Contact: Jennifer Groebner, 651-296-7706
St. Paul, Minn. - As the ice-out begins this spring, striking up conversation at a river's edge with strangers may be hard for most people, but not for Louise Hotka. While most other people visit the Mississippi River in Minneapolis for recreational purposes - picnicking, swimming or fishing - Hotka is preparing to take river samples as a part of her volunteer duties for the Citizen Stream-Monitoring Program (CSMP).
"It's nice to have an obvious common interest in the water where otherwise mutual "big city" suspicions might inhibit us," Hotka said. She monitors the Mississippi River downstream of St. Anthony Falls in Minneapolis.
Hotka is one of four volunteers who have been involved with the CSMP since its inception. The Minnesota Pollution Control Agency (MPCA) launched the program in 1998 and it began with 17 volunteers monitoring 22 sites. Now, 800 volunteers are enrolled to monitor nearly 1,300 stream locations across the state.
Hotka said that she has had a particular interest in streams and that she enjoys the scientific methodology of stream monitoring. "It's hard to beat a commitment to go to the river's edge on a regular basis. It provides a framework for doing what I enjoy. My least favorite part is when life gets in the way and I don't get there to document changes that may be happening in the river," Hotka said.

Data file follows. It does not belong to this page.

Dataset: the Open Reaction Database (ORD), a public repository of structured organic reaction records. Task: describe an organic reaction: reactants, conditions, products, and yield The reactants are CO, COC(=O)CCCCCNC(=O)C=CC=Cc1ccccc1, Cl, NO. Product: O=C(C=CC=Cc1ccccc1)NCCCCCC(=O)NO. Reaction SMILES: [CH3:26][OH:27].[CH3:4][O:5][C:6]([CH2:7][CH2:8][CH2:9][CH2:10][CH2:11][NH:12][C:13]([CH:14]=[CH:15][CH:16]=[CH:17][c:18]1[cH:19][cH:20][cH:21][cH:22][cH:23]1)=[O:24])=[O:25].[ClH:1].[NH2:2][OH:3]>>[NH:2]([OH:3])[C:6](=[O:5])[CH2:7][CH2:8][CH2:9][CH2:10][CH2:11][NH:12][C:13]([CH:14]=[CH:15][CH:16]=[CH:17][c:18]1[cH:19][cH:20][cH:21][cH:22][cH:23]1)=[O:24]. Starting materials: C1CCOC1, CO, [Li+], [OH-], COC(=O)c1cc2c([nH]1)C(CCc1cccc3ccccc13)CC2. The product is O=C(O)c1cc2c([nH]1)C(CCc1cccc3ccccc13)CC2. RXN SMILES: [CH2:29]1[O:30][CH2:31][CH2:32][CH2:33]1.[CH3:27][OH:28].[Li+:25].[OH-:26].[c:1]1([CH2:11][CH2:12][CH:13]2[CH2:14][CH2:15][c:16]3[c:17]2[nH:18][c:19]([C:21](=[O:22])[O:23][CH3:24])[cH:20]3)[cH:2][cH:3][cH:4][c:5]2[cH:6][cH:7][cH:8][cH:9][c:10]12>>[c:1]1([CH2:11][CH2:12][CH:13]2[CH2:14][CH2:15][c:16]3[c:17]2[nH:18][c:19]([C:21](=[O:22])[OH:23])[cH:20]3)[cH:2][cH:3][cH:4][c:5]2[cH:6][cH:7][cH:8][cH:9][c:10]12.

Volunteer data, like the data that Hotka provides, is extremely useful to the MPCA. Often times, data that is received from volunteers is the only information that the MPCA has for some rivers and streams. Volunteer-collected data helps the MPCA to assess the quality of Minnesota's waterbodies and to determine if a stream is impaired.
With more than 92,000 miles of streams and rivers in Minnesota, the MPCA needs more volunteers like Hotka. If you live nearby a river in your area, consider getting involved in the CSMP. Stream monitoring is easy and fun, and the MPCA provides you with the equipment and training.
Check out the MPCA Web site for www.pca.state.mn.us/water/csmp.html for more information, or call toll-free at 1-800-657-3864.